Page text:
5 Steps to Preparing Your Files for Commercial Printing
Commercial printing has many advantages over desktop printing. Many people choose to go with the professionals because they want an expanded range of options. Still others want the crisp, high quality that commercial printing can produce. Regardless of where you choose to get commercial printing services in Baltimore & Washington, the following steps will help you prepare your files so you can get the best possible result.
1. Discuss the project with your printer.
Every printer has different limitations and equipment. Printing companies also have different strong points. The best way to make sure you max out the benefits is to clearly communicate your preferences and to listen to what your printer recommends.
2. Make big design decisions early.
The big decisions will have a huge impact not just on price but on design. The two largest decisions in most print jobs are size and color (or lack thereof). Beautiful prints can be made in black and white, a single color, or a rainbow, but it is important to design with this limitation in mind. Similarly you should plan while knowing your desired size rather than just scaling an existing design to what you can afford.
3. Think twice before choosing synthetic fonts.
This is a complicated topic that has compromised many professional printing jobs. Typefaces are similar to fonts in that they are the form that your letters will take. Most fonts also have a corresponding typeface. For example, Times New Roman and Comic Sans were both typefaces long before they were ever seen on a computer screen.
However, a key difference between typefaces and fonts is that a different typeface is needed for bold and italic versions of any given print. Thus, the font Times New Roman is actually four different typefaces: the standard font, bold, italic, and bold italic.
Some typefaces do not have a bold or italic version. They can be bolded or slanted to the right on a computer screen but cannot be printed this way by most printing companies. These bold and italicized versions are called “synthetic fonts” because they don’t exist in typeface.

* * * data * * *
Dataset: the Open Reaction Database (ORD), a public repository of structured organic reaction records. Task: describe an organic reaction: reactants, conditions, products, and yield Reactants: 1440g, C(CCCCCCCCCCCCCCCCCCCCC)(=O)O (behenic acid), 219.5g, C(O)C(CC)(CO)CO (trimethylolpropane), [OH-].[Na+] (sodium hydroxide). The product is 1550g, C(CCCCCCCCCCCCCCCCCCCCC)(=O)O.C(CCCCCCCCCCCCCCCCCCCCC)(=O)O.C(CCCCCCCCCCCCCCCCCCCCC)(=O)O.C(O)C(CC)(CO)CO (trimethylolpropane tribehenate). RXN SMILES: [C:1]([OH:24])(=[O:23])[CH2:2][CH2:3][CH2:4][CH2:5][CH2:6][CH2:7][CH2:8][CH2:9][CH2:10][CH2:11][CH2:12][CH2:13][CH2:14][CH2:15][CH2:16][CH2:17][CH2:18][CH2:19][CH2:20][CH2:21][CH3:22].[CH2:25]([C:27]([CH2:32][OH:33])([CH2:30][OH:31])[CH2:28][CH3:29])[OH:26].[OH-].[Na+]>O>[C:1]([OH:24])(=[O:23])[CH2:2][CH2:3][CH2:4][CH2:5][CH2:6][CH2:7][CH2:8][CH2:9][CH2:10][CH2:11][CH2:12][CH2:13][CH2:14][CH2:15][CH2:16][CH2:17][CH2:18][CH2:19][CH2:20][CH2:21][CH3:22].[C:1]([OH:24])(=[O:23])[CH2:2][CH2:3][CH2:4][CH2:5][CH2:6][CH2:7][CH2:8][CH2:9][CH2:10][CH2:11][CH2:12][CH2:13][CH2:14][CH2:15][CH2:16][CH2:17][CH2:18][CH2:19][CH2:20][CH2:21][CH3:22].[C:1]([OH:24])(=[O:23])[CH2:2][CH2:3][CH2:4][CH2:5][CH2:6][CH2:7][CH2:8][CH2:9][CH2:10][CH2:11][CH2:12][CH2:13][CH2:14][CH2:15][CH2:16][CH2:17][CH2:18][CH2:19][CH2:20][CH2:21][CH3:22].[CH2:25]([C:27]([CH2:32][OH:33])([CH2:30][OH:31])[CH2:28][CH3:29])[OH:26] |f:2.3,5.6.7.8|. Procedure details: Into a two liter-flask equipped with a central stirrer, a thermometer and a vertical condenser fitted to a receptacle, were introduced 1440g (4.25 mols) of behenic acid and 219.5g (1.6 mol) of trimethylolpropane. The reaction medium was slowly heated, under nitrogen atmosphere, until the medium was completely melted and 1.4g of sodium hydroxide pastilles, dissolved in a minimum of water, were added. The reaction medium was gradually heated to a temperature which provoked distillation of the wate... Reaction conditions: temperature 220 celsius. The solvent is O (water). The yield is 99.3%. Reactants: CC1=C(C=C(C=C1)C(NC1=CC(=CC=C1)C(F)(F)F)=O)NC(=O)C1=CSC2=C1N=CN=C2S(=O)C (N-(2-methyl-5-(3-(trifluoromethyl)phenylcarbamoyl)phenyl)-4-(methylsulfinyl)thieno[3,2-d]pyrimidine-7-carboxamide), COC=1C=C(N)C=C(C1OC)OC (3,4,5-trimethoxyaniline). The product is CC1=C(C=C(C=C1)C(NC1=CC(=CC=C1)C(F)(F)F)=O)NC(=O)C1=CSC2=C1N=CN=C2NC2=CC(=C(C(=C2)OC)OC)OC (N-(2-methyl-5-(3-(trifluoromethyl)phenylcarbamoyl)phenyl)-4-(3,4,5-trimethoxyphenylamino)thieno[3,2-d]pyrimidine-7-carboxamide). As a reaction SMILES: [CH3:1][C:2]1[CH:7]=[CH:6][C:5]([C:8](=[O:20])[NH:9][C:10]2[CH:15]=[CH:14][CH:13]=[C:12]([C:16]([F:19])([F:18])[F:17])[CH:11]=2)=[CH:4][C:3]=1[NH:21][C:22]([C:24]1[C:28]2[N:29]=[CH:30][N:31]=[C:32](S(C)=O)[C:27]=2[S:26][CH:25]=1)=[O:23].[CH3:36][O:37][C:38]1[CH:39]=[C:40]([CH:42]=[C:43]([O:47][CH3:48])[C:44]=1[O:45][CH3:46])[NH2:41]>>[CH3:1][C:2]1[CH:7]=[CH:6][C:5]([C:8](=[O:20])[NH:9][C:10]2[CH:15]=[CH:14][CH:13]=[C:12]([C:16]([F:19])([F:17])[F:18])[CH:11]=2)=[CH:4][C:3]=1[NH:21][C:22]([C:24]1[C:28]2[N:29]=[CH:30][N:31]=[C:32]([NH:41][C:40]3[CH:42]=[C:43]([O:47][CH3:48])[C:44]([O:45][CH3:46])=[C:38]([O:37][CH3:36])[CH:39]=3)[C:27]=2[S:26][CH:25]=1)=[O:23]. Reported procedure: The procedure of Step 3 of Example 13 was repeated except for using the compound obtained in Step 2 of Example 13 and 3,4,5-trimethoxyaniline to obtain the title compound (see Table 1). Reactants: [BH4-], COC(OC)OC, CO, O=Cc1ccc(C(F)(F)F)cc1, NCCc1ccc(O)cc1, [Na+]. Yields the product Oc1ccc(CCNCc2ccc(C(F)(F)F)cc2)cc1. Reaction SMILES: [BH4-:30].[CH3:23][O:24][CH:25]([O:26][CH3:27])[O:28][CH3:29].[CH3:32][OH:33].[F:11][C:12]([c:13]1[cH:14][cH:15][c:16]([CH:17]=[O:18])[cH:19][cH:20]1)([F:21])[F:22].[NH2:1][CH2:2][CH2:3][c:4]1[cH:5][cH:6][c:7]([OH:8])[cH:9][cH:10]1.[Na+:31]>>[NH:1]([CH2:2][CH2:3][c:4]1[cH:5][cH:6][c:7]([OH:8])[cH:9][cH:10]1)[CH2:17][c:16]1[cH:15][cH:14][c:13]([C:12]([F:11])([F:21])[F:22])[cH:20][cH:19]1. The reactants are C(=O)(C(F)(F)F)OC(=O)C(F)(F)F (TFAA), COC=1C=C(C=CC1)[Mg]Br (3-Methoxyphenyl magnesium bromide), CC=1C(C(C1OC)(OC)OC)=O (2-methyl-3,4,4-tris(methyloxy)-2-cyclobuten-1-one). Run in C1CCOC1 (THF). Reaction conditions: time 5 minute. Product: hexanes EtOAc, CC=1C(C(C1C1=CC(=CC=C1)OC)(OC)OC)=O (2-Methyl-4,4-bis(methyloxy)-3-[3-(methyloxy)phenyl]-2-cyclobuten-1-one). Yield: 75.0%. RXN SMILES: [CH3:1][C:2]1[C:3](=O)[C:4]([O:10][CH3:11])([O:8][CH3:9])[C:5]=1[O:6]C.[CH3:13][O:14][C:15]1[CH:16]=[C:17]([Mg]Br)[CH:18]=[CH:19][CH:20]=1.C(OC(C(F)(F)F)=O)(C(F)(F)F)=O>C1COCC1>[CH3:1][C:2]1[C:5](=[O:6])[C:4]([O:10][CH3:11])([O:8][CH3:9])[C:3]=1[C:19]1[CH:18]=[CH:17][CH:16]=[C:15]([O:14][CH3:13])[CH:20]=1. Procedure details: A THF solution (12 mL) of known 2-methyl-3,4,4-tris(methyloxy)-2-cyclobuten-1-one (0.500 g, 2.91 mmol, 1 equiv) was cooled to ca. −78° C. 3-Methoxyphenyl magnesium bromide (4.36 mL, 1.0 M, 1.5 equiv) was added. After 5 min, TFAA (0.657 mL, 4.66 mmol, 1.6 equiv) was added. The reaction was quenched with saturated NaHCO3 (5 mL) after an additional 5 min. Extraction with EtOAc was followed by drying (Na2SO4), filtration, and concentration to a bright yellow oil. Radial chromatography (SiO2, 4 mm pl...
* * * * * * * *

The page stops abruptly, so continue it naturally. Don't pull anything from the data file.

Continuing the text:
It is important not to use any synthetic fonts in your printing job because they likely are not supported. Talk to your printing company if you have any questions about which fonts are supported.
4. Match your photo resolution to your print resolution.
Pictures on a screen or printed by a printer are made up of colored dots. The amount of these colored dots, called ppi (pixels per inch) or DPI (dots per inch) determine the resolution of an image. These terms are usually used interchangeably in the printing world.
Your printer can only produce work up to a certain resolution, depending on the dots per inch that their equipment allows. Your graphic programs, scanner, or camera also have a maximum capacity. The resolution in dpi or ppi will determine how much detail an image has and how crisp the images appear.
It is crucial that the dpi/ppi of your images roughly match that of your print job. If the image has lower resolution, it will appear blurry and blocky. If the image has higher reolution, it will take longer to open and be printed without any improvement in quality.
Most commercial printers use 200-300 ppi in a standard printing job. Your print jobs should not be less than this, although they can have 2-3 times the resolution without slowing down the printing process.
5. Perform a test run.
The way a file looks on a computer screen may differ greatly from how it looks on paper. In order to ensure that you are completely happy with your printing, you should do a test run. Print out a single copy on your home printer or elsewhere and look at it with a critical eye. If there are any necessary changes, you can make them before investing in hundreds of copies.